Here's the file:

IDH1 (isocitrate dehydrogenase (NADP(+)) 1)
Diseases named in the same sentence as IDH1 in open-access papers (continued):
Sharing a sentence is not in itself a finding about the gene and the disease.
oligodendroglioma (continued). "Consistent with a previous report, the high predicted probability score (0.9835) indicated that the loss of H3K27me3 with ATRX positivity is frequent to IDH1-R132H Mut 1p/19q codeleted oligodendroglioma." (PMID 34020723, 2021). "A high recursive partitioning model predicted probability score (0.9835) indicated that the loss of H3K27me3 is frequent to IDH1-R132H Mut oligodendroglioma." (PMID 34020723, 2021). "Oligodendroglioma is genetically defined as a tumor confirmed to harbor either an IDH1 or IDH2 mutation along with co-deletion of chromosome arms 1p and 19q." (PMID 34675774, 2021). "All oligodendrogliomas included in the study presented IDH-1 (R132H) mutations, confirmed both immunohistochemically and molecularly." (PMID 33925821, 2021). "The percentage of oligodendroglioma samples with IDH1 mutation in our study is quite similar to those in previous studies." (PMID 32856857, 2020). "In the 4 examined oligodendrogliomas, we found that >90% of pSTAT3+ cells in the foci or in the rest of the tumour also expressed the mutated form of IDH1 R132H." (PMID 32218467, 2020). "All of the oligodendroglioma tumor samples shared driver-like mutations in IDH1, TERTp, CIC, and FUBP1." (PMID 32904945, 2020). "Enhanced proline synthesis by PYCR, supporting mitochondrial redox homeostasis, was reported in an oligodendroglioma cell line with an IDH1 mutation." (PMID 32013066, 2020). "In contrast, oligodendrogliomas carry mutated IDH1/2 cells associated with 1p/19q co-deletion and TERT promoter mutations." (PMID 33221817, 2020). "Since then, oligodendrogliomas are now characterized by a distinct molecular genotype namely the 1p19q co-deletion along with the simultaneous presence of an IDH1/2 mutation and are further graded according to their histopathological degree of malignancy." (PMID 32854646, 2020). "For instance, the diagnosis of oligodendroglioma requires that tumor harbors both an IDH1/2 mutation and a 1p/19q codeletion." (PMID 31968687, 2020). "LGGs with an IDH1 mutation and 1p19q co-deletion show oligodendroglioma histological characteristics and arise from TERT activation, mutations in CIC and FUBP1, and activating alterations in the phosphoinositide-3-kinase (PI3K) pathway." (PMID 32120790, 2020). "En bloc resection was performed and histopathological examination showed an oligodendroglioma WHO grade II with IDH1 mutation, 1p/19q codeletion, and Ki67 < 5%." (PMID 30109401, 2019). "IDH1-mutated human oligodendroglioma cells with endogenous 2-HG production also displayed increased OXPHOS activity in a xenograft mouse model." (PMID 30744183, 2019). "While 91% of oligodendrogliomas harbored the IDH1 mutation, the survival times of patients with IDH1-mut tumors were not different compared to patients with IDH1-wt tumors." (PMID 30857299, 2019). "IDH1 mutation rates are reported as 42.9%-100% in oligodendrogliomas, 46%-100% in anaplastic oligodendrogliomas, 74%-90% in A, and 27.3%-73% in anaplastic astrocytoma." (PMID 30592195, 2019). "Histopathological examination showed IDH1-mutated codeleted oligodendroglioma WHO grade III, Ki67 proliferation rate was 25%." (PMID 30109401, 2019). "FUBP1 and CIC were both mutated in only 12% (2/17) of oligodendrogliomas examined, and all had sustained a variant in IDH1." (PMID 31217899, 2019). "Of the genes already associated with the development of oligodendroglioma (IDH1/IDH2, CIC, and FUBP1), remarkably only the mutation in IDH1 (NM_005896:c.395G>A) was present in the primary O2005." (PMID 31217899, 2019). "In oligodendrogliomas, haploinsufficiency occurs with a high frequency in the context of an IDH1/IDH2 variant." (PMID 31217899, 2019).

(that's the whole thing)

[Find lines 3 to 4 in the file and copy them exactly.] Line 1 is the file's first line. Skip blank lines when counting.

Sharing a sentence is not in itself a finding about the gene and the disease.
oligodendroglioma (continued). "Consistent with a previous report, the high predicted probability score (0.9835) indicated that the loss of H3K27me3 with ATRX positivity is frequent to IDH1-R132H Mut 1p/19q codeleted oligodendroglioma." (PMID 34020723, 2021). "A high recursive partitioning model predicted probability score (0.9835) indicated that the loss of H3K27me3 is frequent to IDH1-R132H Mut oligodendroglioma." (PMID 34020723, 2021). "Oligodendroglioma is genetically defined as a tumor confirmed to harbor either an IDH1 or IDH2 mutation along with co-deletion of chromosome arms 1p and 19q." (PMID 34675774, 2021). "All oligodendrogliomas included in the study presented IDH-1 (R132H) mutations, confirmed both immunohistochemically and molecularly." (PMID 33925821, 2021). "The percentage of oligodendroglioma samples with IDH1 mutation in our study is quite similar to those in previous studies." (PMID 32856857, 2020). "In the 4 examined oligodendrogliomas, we found that >90% of pSTAT3+ cells in the foci or in the rest of the tumour also expressed the mutated form of IDH1 R132H." (PMID 32218467, 2020). "All of the oligodendroglioma tumor samples shared driver-like mutations in IDH1, TERTp, CIC, and FUBP1." (PMID 32904945, 2020). "Enhanced proline synthesis by PYCR, supporting mitochondrial redox homeostasis, was reported in an oligodendroglioma cell line with an IDH1 mutation." (PMID 32013066, 2020). "In contrast, oligodendrogliomas carry mutated IDH1/2 cells associated with 1p/19q co-deletion and TERT promoter mutations." (PMID 33221817, 2020). "Since then, oligodendrogliomas are now characterized by a distinct molecular genotype namely the 1p19q co-deletion along with the simultaneous presence of an IDH1/2 mutation and are further graded according to their histopathological degree of malignancy." (PMID 32854646, 2020). "For instance, the diagnosis of oligodendroglioma requires that tumor harbors both an IDH1/2 mutation and a 1p/19q codeletion." (PMID 31968687, 2020). "LGGs with an IDH1 mutation and 1p19q co-deletion show oligodendroglioma histological characteristics and arise from TERT activation, mutations in CIC and FUBP1, and activating alterations in the phosphoinositide-3-kinase (PI3K) pathway." (PMID 32120790, 2020). "En bloc resection was performed and histopathological examination showed an oligodendroglioma WHO grade II with IDH1 mutation, 1p/19q codeletion, and Ki67 < 5%." (PMID 30109401, 2019). "IDH1-mutated human oligodendroglioma cells with endogenous 2-HG production also displayed increased OXPHOS activity in a xenograft mouse model." (PMID 30744183, 2019). "While 91% of oligodendrogliomas harbored the IDH1 mutation, the survival times of patients with IDH1-mut tumors were not different compared to patients with IDH1-wt tumors." (PMID 30857299, 2019). "IDH1 mutation rates are reported as 42.9%-100% in oligodendrogliomas, 46%-100% in anaplastic oligodendrogliomas, 74%-90% in A, and 27.3%-73% in anaplastic astrocytoma." (PMID 30592195, 2019). "Histopathological examination showed IDH1-mutated codeleted oligodendroglioma WHO grade III, Ki67 proliferation rate was 25%." (PMID 30109401, 2019). "FUBP1 and CIC were both mutated in only 12% (2/17) of oligodendrogliomas examined, and all had sustained a variant in IDH1." (PMID 31217899, 2019). "Of the genes already associated with the development of oligodendroglioma (IDH1/IDH2, CIC, and FUBP1), remarkably only the mutation in IDH1 (NM_005896:c.395G>A) was present in the primary O2005." (PMID 31217899, 2019). "In oligodendrogliomas, haploinsufficiency occurs with a high frequency in the context of an IDH1/IDH2 variant." (PMID 31217899, 2019).